It is a perfect late summer evening in Franklin, Indiana and a crowd is gathering at the Artcraft Theater, the small town’s historic cinema. This isn’t the normal crowd for this classic cinema, but then this isn’t a normal night. We’re in the middle of the first annual B-Movie Celebration. It’s a film festival that celebrates the fun side of movies by showing films that are considered a different kind of classic. From black and white sci-fi and horror of the 1950’s to contemporary films, the festival embraces independent cinema and the people behind it.
Appropriately enough at a festival celebrating independent cinema, the Artcraft has played host to the festival’s Troma Films retrospective. Described as “the last truly independent film studio”, Troma has been making films for almost 35 years. Classic Troma films such as The Toxic Avenger, Terror Firmer, The Toxic Avenger IV: Citizen Toxie, and Tromeo and Juliet have all played during the day, and now it is time for the main event. Lloyd Kaufman, the man behind Troma studios, is being honored tonight with a lifetime achievement award from The B-Movie Celebration and its founding organization, the Indy Film Co-op. A screening of his newest film: Poultrygeist: Night of the Chicken Dead is set to immediately follow the event.
The theater is crowded with fans and other guests, including FX legend Tom Savini and B-movie director extraordinaire Jim Wynorski all waiting for the show to begin. The wait isn’t a long one as the festival’s MC Steve “Papaw” Payatte takes the stage. After a brief introduction, a montage of Troma clips is played and Papaw welcomes Lloyd.
Of course Lloyd is not alone; a whole procession of Troma characters joins him. Troma’s Mickey Mouse: the Toxic Avenger, Sgt. Kabuki Man, and the newest of the Tromettes, Asphyxia, are just a few of the colorful characters who precede Lloyd onto the stage. When he finally steps out onto the stage the crowd goes wild with cheers and applause which quickly settle down at Papaw Payette’s encouragement.
Lloyd has a treat for the crowd. He’s brought the music video for the Poultrygeist theme and he informs everyone that they’re showing it now. Of course when the show starts the theater’s huge screen is filled with the image of Lloyd dressed in women’s underwear singing a raunchy number in a storage closet! The audience is in stitches laughing as Kaufman runs onto the stage yelling “Stop! Stop! That’s the wrong DVD!” and he then explains that he’s been trying to get jobs in alternative porn to finance Troma during these troubled times and that was his demo tape.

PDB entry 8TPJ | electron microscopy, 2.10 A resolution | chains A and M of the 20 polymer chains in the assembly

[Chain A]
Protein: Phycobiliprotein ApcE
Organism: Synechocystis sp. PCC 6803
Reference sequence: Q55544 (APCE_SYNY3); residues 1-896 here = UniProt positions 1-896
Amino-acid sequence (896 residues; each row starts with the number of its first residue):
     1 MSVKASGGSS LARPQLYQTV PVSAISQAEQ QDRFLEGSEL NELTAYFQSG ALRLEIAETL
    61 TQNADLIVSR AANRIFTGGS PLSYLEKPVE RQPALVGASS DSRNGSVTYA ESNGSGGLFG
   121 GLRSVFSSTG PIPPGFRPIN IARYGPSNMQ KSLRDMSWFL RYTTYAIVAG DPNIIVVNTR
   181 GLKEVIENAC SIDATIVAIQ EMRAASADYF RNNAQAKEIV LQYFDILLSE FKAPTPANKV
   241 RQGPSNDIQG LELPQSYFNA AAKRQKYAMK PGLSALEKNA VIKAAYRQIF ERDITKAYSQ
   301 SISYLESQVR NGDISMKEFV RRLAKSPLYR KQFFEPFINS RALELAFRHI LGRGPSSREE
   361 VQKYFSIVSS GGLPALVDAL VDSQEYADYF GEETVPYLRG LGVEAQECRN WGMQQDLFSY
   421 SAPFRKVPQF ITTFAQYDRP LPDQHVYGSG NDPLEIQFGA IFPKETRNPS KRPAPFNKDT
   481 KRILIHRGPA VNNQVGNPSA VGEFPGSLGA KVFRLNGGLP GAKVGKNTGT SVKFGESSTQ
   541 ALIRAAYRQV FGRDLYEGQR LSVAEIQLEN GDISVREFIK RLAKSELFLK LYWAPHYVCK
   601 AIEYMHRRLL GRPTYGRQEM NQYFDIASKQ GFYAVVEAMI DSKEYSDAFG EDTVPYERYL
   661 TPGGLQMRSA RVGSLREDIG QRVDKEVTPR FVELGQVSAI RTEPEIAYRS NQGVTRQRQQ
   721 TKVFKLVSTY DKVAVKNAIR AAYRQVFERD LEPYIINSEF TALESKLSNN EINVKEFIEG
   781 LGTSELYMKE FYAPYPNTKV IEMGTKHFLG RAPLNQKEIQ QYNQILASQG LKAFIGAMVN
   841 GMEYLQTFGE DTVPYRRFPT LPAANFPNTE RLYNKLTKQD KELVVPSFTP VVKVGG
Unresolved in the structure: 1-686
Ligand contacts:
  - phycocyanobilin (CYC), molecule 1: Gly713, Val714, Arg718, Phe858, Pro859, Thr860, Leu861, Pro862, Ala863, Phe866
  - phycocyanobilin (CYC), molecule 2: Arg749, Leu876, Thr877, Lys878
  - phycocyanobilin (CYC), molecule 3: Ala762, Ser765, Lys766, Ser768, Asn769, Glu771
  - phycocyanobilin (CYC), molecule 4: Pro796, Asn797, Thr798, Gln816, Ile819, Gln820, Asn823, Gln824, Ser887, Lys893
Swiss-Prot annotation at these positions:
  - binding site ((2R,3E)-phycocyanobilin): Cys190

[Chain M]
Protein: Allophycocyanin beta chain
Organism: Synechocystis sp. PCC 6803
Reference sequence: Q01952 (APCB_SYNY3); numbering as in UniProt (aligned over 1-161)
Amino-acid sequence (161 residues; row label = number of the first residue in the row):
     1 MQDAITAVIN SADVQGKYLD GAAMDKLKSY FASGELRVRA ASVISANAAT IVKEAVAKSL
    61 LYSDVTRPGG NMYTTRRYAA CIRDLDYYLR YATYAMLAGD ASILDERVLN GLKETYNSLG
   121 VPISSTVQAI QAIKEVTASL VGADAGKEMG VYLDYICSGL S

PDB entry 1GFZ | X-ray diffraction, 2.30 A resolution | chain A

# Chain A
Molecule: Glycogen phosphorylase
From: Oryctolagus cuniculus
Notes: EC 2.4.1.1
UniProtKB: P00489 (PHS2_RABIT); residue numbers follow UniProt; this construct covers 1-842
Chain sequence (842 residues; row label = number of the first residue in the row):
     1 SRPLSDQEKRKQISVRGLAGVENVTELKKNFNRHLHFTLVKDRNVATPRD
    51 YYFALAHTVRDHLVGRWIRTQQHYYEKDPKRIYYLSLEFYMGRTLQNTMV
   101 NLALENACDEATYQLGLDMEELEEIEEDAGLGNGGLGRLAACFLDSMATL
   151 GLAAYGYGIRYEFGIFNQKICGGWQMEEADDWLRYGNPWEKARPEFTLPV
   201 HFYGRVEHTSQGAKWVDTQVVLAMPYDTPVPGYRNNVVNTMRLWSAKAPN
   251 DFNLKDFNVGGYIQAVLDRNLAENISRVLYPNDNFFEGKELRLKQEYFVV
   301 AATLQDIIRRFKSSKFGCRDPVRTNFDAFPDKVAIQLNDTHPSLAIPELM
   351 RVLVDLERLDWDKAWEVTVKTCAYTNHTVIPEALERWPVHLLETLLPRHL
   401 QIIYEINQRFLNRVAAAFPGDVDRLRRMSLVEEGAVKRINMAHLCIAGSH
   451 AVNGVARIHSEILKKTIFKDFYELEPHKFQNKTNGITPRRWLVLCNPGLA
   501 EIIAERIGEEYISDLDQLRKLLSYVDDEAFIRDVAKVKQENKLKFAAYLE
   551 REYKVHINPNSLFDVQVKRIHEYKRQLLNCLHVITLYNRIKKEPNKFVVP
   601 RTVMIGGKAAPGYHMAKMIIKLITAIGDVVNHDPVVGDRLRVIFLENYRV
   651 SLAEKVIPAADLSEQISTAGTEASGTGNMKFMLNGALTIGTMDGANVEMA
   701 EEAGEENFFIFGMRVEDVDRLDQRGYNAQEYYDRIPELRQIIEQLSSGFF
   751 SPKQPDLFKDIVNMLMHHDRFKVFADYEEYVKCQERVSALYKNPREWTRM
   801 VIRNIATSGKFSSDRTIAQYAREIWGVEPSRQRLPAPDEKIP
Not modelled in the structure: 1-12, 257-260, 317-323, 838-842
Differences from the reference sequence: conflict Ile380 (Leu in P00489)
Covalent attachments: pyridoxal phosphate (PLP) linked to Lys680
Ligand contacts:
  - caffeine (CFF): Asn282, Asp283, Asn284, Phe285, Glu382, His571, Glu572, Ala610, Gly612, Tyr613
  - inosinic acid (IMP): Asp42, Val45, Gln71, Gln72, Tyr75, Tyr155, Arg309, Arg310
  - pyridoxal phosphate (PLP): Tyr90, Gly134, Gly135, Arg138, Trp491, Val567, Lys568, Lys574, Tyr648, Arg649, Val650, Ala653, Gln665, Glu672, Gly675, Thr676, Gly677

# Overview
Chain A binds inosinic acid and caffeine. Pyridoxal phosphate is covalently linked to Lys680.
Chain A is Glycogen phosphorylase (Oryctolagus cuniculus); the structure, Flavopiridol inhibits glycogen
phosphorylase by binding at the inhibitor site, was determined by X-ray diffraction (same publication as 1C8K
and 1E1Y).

This is the kind of thing that people expect from the man behind Troma studios and he doesn’t disappoint. He also isn’t about to be outdone so before Papaw can present his award, Lloyd calls Bill Dever, the man behind the Indy Film Co-op and the festival, to come on stage and he gives both Papaw and Bill awards of their own: official Troma-Diplomas honoring their work for independent cinema.
Only after this is done does Lloyd accept the lifetime achievement award that the Indy Film Co-op has for him. Lloyd keeps the ceremony short, graciously accepting the award with a few more jokes. Finally he introduces the film that he considers Troma’s finest work to date: Poultrygeist: Night of the Chicken Dead.
Before all the awards and screenings started, I had a chance to speak with Lloyd to discuss Poultrygeist, the B Movie Celebration film festival, and the film industry in general.
Nic: Lloyd, it’s a pleasure to talk to you today, I understand that a little film you worked on is going to be having its Indiana premiere tonight here at the B-Movie Celebration, is that correct?
Lloyd: I’m here with Super-Tromette Asphyxia [he says gesturing to the attractive and “Tromatically” attired young woman next to him]. and…wait a minute, wait here’s a Troma fan, Joey! [Lloyd then jumps to the other side of me and begins speaking in a high-pitched voice]
Lloyd as “Joey”: Hi Lloyd Kaufman, I love you! You’re so great!
Lloyd: Now just a minute Joey.
Lloyd as “Joey”: I’m a big fan, I love The Toxic Avenger and I love Poultrygeist, when is the next Toxic Avenger going to come out?
Lloyd; Well we’re working on that right now and… Hey keep those crowds back! Security! Keep this mob of fans back. [Lloyd and Asphyxia begin making crowd noises] Security, I’m doing an interview here!